In the past you have held workshops such as the coconut workshop where you have specialists who teach the community how to make coconut milk. What other workshops do you run?
Jah Sun Ray: Initially when we opened we had the coconut workshop and it went down a treat. Then we began running cooking classes for products we sell like the red rice and black rice.The last workshop we had was with practitioner Stephen Ssali around a product called Mardindina, which was brilliant. Prior to that, we have had soap making workshops and a juicing workshop. We have had many workshops and I wanted to create a place where people could find out about sickle cell anaemia, diabetes and prostate cancer. These issues are really effecting black people, so it is important to have these workshops.
What has been the highlights of the many workshops you have held?
Jah Sun Ray: I would say the coconut workshops with Prophet Newton. One of the highlights was seeing someone that had attended the workshop and seeing them have no clue or idea how to do whatever it is and then come along to the third workshop which is hands on and people get to grater the coconut and mix the milk until it becomes oil. People are encouraged to taste it and mix other foods.
• Why do you think it is important to learn how to make coconut oil and milk?
Jah Sun Ray: My mum and dad taught us how to cook and prepare our food and as time has went on the emphasis in the UK is more about instant food and processed food. The reason why it is important to make your own coconut milk, almond milk and black berry jam is because they may come a time when these convenient food items are not readily available because as the food becomes more convenient you have to use more steroids and all sorts of GM and synthetic stuff which is resulting in our young women getting cysts on their ovaries and our young men becoming impotent.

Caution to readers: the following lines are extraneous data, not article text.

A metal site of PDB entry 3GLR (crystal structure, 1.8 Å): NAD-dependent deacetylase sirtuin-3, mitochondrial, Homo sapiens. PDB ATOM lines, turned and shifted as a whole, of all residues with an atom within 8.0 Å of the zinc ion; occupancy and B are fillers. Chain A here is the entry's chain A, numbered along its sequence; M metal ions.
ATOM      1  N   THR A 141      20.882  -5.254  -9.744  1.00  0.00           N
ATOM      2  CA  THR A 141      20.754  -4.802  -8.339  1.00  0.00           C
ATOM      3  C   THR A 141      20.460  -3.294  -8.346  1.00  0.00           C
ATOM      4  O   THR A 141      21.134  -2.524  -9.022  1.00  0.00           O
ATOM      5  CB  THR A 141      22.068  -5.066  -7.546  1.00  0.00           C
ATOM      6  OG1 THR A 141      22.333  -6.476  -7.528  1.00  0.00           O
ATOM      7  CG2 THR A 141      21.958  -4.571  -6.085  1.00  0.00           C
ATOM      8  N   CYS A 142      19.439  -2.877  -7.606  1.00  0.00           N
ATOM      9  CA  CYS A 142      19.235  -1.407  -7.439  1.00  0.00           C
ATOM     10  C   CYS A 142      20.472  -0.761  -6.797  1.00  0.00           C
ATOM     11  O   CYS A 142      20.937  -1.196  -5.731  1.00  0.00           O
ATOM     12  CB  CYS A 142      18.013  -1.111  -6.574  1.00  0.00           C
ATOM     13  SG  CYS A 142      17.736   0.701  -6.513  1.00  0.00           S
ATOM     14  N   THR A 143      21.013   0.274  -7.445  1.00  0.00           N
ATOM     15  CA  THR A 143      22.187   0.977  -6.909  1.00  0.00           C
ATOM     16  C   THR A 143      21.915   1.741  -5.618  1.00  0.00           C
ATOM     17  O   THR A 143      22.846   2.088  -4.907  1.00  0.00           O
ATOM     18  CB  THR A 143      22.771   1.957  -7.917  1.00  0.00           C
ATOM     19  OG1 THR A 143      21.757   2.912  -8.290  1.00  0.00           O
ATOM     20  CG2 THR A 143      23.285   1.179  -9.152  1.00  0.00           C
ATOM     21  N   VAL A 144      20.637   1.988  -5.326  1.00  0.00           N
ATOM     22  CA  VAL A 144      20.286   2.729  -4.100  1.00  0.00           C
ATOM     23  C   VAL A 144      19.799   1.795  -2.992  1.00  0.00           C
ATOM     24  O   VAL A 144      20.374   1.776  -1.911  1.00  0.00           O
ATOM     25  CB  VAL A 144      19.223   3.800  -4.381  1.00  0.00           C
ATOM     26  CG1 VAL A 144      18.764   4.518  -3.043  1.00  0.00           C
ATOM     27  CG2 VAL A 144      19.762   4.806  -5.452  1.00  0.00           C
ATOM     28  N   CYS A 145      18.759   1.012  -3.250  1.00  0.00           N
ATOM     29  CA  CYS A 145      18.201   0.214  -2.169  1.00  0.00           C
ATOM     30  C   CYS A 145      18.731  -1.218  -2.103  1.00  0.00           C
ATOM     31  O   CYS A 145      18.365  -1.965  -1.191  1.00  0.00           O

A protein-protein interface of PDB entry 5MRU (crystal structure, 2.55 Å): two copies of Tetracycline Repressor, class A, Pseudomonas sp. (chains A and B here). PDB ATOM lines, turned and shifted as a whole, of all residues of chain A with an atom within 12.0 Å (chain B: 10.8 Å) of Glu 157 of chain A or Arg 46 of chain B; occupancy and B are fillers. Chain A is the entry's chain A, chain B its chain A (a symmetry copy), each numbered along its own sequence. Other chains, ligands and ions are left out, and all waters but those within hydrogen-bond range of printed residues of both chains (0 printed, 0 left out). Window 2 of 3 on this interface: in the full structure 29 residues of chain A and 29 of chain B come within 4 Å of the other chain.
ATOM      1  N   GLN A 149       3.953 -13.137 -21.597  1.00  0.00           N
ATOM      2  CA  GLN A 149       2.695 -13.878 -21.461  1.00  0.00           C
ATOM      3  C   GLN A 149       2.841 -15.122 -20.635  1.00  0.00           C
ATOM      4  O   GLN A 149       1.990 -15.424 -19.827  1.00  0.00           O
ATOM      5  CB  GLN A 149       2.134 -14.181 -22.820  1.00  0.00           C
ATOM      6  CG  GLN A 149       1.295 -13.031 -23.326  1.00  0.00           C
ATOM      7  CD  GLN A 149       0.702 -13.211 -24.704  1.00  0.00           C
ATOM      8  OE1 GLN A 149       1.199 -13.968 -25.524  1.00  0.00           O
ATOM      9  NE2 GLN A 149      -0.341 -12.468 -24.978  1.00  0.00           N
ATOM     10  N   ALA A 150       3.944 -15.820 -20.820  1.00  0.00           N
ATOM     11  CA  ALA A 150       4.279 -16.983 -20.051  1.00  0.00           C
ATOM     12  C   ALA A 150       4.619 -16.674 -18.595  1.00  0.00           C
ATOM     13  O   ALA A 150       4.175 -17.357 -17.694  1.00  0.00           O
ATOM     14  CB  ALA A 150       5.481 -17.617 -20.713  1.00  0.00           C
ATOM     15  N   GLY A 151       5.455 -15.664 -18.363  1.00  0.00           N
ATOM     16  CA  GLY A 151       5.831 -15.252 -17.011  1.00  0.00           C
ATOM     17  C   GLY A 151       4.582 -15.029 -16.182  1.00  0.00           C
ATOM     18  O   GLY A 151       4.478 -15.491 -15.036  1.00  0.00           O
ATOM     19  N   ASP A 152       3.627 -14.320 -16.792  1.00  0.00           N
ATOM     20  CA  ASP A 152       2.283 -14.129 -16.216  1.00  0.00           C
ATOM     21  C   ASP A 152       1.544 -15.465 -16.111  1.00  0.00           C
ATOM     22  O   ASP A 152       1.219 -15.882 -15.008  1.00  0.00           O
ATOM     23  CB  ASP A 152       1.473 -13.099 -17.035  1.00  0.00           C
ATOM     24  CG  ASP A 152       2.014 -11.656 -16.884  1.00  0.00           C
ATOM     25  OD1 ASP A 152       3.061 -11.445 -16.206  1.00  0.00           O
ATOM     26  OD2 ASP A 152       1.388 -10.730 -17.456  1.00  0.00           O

I am aware that health agencies used to advise people to consume less coconuts. Historically, many people in Asia, the Americas, and Afrika ate and continue to eat coconuts. In recent years coconut oil has dramatically grown in popularity and even some major supermarkets are stocking coconut oil in abundance. Coconuts are now being labelled as a superfood. What do you think has been the change in how coconuts are perceived and promoted?
Jah Sun Ray: In the time that I was growing up, coconut was deemed not a good oil. One of the reasons behind this has been related to the solidification of the oil when it gets cold. The important thing to recognise is to use it at its different stages. The issue we have is that it was not profitable for mainstream organisations to inform us about the health benefits of coconuts at the time because it was about sunflower oil and hydrated oils. For me what has been the changing factor and raising the awareness of coconuts has been the internet and the ease of finding that information. Also people travel more and see other countries for themselves.
You may be the only Afrkian owned health food shop in the south east of London and I can only think of three other health oriented shops in London. Why do you think there are so few Afrikan owned health food shops in London and Britain generally?
Kwame: It is not really a fast food turn over. If it was a fast turn over it would be a hair shop or takeaway shop. But a lot of people are now realising that eventually this will be a fast turn over once we can prove to people that the poison that they are buying is not good for them. Another reason to consider is that rent is not cheap in London and then you have to buy the products.
Sister Jah Sun Ray and Brother Kwame’s shop is situated at Sakaifa Organic Health Centre
At The Parade, 12A Upper Brockley Road, Lewisham, London SE4 1SX, England, United Kingdom.
Phone: 0208 496 3682 *If you are calling from outside the UK, dial 00 for the access code and 44 for the country code.
Opening times: 10:30am – 20:00 Monday – Saturday.